THE B-52'S: BOUNCING OFF THE SATELLITES (1986)
1) Summer Of Love; 2) Girl From Ipanema Goes To Greenland; 3) Housework; 4) Detour Thru Your Mind; 5) Wig; 6) Theme For A Nude Beach; 7) Ain't It A Shame; 8) Juicy Jungle; 9) Communicate; 10) She Brakes For Rainbows.
Goodbye Ricky Wilson, hello 1986. Had we not known the circumstances, it would be tempting to speculate that Ricky Wilson took his own life so as to be free of the terror of witnessing the worst year in musical history, but in reality, of course, he died of AIDS several months after the initial sessions for this record were completed. Predictably, the band plunged into depression, distractedly patched up the final product, released it with relatively little promotion, did not go on tour, and eventually just took a long, long hiatus.
But the main problem with this album is certainly not Ricky's death, since, after all, most of it was written and much of it was recorded while he was still alive, and carefully concealing his illness from his friends and relatives. The main problem... wait, there are two main problems, actually. First, that musically they have practically completed the transition to regular synth-pop. Not all of the record is electronic, but when the opening number populates the entire first minute with nothing but drum machines and synths, you know where the priorities lie.
Second, and even worse, is the realization that the band's ship finally collided with the reef of seriousness, and it isn't the reef that's going down. From top to bottom, Bouncing Off The Satellites is loaded with quasi-sincere romanticism (ʽSummer Of Loveʼ, ʽShe Brakes For Rainbowsʼ), social messagism (ʽCommunicateʼ), eco-friendly anthemism (ʽJuicy Jungleʼ), and stone-faced absurdism (ʽGirl From Ipanema Goes To Greenlandʼ, a straightforward synth-rocker whose title is far more interesting than its contents).
There is only one number on the entire album that tries to recreate the old party atmosphere, and in doing that, it goes over the top — ʽWigʼ, celebrating the principal visual fetish of the band's entire career, ultimately sounds like somebody's rather flat parody on the B-52's, filled with cheap «wig humor» and minimal lyrics. And in the context of the album its absurdly fast tempos, «exuberant» group harmonies, and repetitive mantras ("wigs on fire, wigs on fire!") sound like something they forced on themselves at the last minute ("hey guys, this thing's coming out too morose, let's make the silliest song in the universe or something").
It is not utterly without redeem. The band still remembers the craft of vocal hooks, the girls and Fred are still in fine voice, and they still know how to weave a good mood, even if the thread now consists of about 80% electronic fiber. ʽShe Brakes For Rainbowsʼ, in particular, is a very pretty conclusion, which could, in a way, be seen as Cindy's paradise-evoking eulogy for her brother: considering the circumstances, Bouncing Off The Satellites could be justified to end on a colorful, melancholic-romantic note. Pierson's ʽHouseworkʼ is hilarious — a wicked send-up of the «tough girl» image of 1980's pop culture that you could read literally, ironically, or both ("don't need a man to make me mean / I need a man to help me clean"). And ʽDetour Through Your Mindʼ, Fred's stream-of-conscious collage of sci-fi, psychedelia, and social critique run through a simple, but not too annoying dance track and the girls' cloudy harmonies, merits additional listens (including a backwards one, in order to decode the spoken message at the end — which, unlike Wikipedia, I won't ruin for you).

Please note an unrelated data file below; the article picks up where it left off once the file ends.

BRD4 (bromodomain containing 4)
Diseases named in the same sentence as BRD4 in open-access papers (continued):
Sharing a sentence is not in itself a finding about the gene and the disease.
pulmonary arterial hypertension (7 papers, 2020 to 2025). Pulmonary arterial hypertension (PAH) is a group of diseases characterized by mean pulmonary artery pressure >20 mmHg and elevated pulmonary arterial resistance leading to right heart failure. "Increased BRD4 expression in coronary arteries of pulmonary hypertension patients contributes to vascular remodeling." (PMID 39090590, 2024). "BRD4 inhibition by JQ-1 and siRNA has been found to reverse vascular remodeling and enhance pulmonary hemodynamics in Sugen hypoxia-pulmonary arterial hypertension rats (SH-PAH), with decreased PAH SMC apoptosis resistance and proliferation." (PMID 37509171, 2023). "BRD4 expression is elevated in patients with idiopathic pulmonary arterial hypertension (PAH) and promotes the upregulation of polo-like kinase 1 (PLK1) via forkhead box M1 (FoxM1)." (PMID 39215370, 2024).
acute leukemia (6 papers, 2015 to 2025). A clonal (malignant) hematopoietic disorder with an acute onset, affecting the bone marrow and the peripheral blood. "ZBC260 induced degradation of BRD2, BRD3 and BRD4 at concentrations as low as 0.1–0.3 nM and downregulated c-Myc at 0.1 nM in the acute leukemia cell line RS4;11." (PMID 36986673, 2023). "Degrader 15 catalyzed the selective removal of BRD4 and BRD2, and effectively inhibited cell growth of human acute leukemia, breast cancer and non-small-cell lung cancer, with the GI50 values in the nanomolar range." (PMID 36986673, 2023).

I have also learned to near-enjoy ʽJuicy Jungleʼ, despite its straightforward environmentalism (nothing wrong with environmentalism, but when I want to hear about jungle preservation, I don't think Fred Schneider should be the first person I'd have in mind) — the «stern» chorus is just too catchy. On the other hand, ʽSummer Of Loveʼ and ʽGirl From Ipanemaʼ let their synth-pop arrangements overshadow the vocals, vibes, and lyrics; and ʽTheme For A Nude Beachʼ is literally the worst B-52's song up to date — it gets easier to swallow if you keep reminding yourself that it is really a parody on the decade's epitome-of-tastelessness «beach romance dance numbers», but it's still hard to do because the song itself, every now and then, seems to forget that it's a parody and takes on a quasi-serious life of its own.
Overall, I'm on the fence here — initial pure hatred for this record has slowly dissipated once the hooks and some intelligence came through, so, in the end, I would just regard it as an ill-fated product of its epoch, infected by its most frequent viruses. All of these songs could have been written and recorded in 1979, with a completely different effect. One should hardly force oneself to like Bouncing Off The Satellites, but to me, it is clearly a product of a «misguided» band here rather than that of a «washed up» one. In retrospect, we can probably forgive and ignore the flaws — in a way, it's a wonder that, given the circumstances, they still managed to come up with something listenable in the first place — and concentrate on the strengths.
Check "Bouncing Off The Satellites" (MP3) on Amazon